Singapore students say parental and self expectations, Fomo are sources of stress

Some students told Mr Chan that scrolling through social media often breeds the fear of missing out, otherwise known as Fomo. ST PHOTO: KELVIN CHNG

SINGAPORE - Expectations to perform well at school are a known source of stress for young people in Singapore, but students told Education Minister Chan Chun Sing at a dialogue on Friday (July 30) night that another is the social anxiety of missing out on the experiences of others.

The eight students were from secondary schools and junior colleges including St Patrick's School, Queensway Secondary School and Temasek Junior College.

Some students told Mr Chan that scrolling through social media often breeds the fear of missing out, otherwise known as Fomo.

Singapore Chinese Girls' School student Andrea Gracia Andradi said that many young people get anxious when they see others having fun while they are cooped up in their rooms studying.

"I think a lot of youth nowadays feel that they are missing out on a lot of fun things," said the Integrated Programme Year 4 student, "especially because our society can be so pressurising and it really puts restrictions on us".

Tampines Meridian Junior College student El'Yez Mu'Arif recounted how witnessing friends being outside while he was stuck at home was initially unbearable.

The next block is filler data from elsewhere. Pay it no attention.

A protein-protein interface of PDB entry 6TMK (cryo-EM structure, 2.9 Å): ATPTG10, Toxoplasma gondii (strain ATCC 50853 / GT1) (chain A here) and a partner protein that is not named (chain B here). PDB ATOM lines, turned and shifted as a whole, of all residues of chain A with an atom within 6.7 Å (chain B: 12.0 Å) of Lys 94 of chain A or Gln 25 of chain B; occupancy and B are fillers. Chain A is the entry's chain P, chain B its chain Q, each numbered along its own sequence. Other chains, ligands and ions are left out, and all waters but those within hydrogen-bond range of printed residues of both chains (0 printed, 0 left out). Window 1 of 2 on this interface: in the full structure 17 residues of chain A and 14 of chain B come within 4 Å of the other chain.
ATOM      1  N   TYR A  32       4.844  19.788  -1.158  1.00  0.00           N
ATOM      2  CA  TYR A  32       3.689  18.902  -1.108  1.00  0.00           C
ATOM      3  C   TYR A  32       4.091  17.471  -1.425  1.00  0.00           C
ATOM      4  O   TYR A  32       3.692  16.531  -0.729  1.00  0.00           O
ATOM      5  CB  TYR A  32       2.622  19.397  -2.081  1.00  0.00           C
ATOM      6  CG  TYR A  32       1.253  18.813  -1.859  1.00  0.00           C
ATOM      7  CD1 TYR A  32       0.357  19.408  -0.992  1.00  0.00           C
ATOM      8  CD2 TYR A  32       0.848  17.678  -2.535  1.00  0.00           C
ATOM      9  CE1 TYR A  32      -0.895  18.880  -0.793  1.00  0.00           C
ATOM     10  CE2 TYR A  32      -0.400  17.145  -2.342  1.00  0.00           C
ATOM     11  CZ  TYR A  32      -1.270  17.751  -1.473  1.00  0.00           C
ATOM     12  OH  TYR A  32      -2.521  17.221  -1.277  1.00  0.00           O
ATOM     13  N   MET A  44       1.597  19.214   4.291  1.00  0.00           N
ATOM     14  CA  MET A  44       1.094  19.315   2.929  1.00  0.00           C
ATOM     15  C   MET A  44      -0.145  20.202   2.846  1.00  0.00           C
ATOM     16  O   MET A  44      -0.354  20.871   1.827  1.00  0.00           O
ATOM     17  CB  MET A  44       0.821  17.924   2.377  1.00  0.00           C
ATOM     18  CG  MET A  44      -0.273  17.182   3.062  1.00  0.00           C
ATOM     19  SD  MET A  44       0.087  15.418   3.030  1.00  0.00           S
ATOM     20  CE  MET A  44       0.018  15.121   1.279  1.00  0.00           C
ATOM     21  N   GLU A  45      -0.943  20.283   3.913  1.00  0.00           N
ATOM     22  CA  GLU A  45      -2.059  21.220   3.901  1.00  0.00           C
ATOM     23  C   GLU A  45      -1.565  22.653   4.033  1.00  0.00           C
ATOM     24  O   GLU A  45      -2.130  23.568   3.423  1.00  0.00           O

The first year junior college student said: "Seeing my friends go out all the time is like: Oh, again, I can't stand this."

Acknowledging that social media adds a new layer of stress where people would in the past be blissfully ignorant of what others were doing, Mr Chan said: "I think learning how to cope with this is also very important because, otherwise, you would be beholden to the entire social media feed and your whole psychology will be driven by this, and that's unhealthy."

Stellar grades and parental pressure to attain them are another point of stress.

"Parents have a really big role in children's lives," said second-year Tampines Meridian Junior College student Shreya Chandrababu.

"We always try to live up to their expectations."

"But sometimes, especially in Singapore, our success is determined by our grades," she said, adding that there are parents who expect children to study all day so they can get into a good university.

The stress arising from parental expectations of academic achievement has come under scrutiny in the past, most recently in the last two weeks, and many parents, including Mr Chan, have reflected on how success is defined.

Said Miss Shreya: "Sometimes parents might forget that mental health is a thing that they have to consider for their children."

Students said pressure also comes from within in the quest for excellence.

Cedar Girls' School Secondary 4 student Alea Hidayati Osman acknowledged her own expectations are sometimes as high as her parents.

Integrated Programme Year 6 student Chan Yi An from Dunman High School said: "It's very easy to get lost in the gaps in the sense that if you put too much pressure on yourself, you also kind of get a bit of tunnel vision at times."

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